Friends of Semantic Compositions

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December 27, 2004



Off the top of my head, we've got walkers, runners, and (cross-)trainers (all types of shoes, plus the additional use of 'walker' for motion assistance device).

Semantic Compositions

Now that you've got me focused on clothing, I suddenly find myself wondering: who's doing the sweating in a sweater? I guess this usage goes back a lot longer than I would've guessed.


The -er suffix on items of food seems to have the same meaning as the -able suffix, with the additional meaning that "not only *can* you do X with it, that's what you're *supposed* to do with it" (kind of like the Latin gerundive suffix). I noticed this in a grocery store which had a bin labeled "Idaho bakers." But there were no bakers from Idaho standing around in there; just potatoes.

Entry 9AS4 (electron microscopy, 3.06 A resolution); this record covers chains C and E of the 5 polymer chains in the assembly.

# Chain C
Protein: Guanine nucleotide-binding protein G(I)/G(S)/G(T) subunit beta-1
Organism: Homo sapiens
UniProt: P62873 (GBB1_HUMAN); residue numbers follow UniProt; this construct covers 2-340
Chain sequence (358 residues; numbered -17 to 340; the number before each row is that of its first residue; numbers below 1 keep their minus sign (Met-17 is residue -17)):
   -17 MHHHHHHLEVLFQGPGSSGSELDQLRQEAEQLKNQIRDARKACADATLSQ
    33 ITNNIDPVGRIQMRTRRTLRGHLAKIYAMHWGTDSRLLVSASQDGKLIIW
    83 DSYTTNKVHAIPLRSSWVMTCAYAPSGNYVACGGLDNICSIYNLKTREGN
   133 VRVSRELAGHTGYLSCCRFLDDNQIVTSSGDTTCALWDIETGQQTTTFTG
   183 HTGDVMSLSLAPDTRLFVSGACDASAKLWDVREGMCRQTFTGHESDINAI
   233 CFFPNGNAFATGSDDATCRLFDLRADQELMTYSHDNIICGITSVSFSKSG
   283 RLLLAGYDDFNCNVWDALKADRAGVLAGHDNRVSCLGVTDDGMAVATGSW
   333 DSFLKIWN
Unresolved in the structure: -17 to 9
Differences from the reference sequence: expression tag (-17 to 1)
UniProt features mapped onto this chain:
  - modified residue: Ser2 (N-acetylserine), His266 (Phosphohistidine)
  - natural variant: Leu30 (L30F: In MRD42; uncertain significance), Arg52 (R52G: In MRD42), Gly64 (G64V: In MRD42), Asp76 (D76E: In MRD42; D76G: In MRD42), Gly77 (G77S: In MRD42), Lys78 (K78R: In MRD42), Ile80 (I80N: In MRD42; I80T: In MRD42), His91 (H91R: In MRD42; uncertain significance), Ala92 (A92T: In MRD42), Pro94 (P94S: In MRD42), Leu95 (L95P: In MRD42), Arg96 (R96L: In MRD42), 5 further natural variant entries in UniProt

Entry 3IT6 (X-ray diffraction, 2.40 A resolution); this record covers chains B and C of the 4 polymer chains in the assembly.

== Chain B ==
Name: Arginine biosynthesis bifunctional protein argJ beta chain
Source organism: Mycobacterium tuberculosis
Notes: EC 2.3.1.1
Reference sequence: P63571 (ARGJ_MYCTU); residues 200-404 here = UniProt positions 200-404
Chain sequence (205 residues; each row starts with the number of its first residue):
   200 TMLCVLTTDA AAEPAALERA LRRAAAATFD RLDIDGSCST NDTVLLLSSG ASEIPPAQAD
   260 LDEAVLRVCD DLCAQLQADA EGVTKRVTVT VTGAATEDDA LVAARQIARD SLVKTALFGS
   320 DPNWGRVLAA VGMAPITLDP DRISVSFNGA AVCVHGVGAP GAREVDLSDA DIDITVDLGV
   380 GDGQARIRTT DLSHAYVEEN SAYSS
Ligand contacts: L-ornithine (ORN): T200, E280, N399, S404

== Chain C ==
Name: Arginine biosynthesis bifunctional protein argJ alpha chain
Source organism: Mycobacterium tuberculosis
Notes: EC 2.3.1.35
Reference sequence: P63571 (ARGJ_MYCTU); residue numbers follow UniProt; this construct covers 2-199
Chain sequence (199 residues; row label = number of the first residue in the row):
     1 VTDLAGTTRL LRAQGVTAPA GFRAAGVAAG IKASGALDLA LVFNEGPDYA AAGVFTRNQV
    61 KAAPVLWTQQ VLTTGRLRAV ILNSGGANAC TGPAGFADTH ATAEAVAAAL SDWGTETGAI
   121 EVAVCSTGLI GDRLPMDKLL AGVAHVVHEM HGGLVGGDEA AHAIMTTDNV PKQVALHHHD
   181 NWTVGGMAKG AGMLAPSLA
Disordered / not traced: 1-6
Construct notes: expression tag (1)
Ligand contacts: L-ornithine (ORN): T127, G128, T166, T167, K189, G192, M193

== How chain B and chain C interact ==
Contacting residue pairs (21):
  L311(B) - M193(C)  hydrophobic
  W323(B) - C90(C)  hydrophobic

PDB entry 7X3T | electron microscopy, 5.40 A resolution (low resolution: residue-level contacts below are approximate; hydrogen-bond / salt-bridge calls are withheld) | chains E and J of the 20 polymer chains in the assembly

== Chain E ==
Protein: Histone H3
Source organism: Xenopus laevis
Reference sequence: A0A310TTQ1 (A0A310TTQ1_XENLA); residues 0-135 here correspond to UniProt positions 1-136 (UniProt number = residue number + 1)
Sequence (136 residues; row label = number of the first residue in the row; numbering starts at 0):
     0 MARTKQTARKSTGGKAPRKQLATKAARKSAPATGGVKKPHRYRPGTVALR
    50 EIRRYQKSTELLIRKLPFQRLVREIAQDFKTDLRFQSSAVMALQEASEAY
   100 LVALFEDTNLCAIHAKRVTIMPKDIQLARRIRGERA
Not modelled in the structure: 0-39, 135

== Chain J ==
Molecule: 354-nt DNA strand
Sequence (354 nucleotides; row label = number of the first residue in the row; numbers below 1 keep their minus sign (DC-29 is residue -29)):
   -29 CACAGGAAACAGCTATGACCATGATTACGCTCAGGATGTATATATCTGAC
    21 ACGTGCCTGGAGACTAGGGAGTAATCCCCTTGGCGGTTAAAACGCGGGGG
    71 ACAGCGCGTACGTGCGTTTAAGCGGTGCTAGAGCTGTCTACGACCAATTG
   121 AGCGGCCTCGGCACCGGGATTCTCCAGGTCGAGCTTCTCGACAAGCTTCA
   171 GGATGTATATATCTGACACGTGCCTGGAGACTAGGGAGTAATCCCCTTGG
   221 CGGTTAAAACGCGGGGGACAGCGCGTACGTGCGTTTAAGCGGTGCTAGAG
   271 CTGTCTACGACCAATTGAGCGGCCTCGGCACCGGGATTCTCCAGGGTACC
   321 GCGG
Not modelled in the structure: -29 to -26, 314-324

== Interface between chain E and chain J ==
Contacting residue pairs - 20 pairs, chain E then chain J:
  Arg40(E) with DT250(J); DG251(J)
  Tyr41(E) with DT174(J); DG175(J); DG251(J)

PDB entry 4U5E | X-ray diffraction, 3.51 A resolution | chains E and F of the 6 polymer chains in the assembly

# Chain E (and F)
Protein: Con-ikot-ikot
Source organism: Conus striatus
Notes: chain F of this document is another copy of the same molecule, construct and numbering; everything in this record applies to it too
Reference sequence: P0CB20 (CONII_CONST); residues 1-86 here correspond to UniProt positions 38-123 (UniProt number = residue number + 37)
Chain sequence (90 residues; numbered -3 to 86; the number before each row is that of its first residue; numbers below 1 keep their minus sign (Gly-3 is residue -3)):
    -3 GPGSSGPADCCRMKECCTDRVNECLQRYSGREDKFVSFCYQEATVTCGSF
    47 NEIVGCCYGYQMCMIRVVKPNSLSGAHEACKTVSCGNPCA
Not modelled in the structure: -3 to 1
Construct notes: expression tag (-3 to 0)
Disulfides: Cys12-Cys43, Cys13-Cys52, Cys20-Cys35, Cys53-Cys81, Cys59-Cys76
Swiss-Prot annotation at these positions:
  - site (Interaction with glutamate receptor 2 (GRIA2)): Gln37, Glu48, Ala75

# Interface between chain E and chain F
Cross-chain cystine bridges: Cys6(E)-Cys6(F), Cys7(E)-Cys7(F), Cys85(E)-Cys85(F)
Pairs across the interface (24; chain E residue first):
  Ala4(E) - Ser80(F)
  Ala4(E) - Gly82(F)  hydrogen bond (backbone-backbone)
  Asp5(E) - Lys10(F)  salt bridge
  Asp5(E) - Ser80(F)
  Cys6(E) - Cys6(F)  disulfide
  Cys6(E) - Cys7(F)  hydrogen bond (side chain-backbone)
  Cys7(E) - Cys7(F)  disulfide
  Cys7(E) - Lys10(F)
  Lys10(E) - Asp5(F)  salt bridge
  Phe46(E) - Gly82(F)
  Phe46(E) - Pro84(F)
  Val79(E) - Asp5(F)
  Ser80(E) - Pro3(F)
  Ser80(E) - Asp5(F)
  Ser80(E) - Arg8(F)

Oh, yeah, and fryer chickens, too!

Semantic Compositions

Neal: I think your analysis is right in all but one case. I agree about "Idaho baker", and "fryer chicken", and it explains "cross-trainer" and "walker" pretty well, too. But I'm not sure it really works for the "griller sausage", since you're not actually supposed to grill it yourself.

Maybe they should've called it the "eater sausage" instead!

home security

It has become a part of our daily lives. And yes, i like it.

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